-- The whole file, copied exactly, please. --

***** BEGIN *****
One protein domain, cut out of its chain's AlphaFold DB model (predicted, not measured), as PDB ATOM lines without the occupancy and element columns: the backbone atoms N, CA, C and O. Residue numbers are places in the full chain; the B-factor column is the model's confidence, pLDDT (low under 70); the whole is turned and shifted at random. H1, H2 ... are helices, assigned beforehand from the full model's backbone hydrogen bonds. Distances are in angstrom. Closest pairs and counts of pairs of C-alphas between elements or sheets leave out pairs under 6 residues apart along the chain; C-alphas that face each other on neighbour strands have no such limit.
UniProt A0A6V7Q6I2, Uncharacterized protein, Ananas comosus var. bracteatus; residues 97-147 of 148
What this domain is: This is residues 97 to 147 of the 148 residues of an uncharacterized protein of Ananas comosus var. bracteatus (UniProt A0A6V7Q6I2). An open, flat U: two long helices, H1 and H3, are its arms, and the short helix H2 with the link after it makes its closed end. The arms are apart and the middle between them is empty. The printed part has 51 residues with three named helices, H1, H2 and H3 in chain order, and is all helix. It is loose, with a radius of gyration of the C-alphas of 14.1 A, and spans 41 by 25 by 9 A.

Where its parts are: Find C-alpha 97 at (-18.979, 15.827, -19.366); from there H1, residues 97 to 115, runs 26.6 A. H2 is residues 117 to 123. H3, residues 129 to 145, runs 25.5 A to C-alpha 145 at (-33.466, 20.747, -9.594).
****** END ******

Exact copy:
One protein domain, cut out of its chain's AlphaFold DB model (predicted, not measured), as PDB ATOM lines without the occupancy and element columns: the backbone atoms N, CA, C and O. Residue numbers are places in the full chain; the B-factor column is the model's confidence, pLDDT (low under 70); the whole is turned and shifted at random. H1, H2 ... are helices, assigned beforehand from the full model's backbone hydrogen bonds. Distances are in angstrom. Closest pairs and counts of pairs of C-alphas between elements or sheets leave out pairs under 6 residues apart along the chain; C-alphas that face each other on neighbour strands have no such limit.
UniProt A0A6V7Q6I2, Uncharacterized protein, Ananas comosus var. bracteatus; residues 97-147 of 148
What this domain is: This is residues 97 to 147 of the 148 residues of an uncharacterized protein of Ananas comosus var. bracteatus (UniProt A0A6V7Q6I2). An open, flat U: two long helices, H1 and H3, are its arms, and the short helix H2 with the link after it makes its closed end. The arms are apart and the middle between them is empty. The printed part has 51 residues with three named helices, H1, H2 and H3 in chain order, and is all helix. It is loose, with a radius of gyration of the C-alphas of 14.1 A, and spans 41 by 25 by 9 A.

Where its parts are: Find C-alpha 97 at (-18.979, 15.827, -19.366); from there H1, residues 97 to 115, runs 26.6 A. H2 is residues 117 to 123. H3, residues 129 to 145, runs 25.5 A to C-alpha 145 at (-33.466, 20.747, -9.594).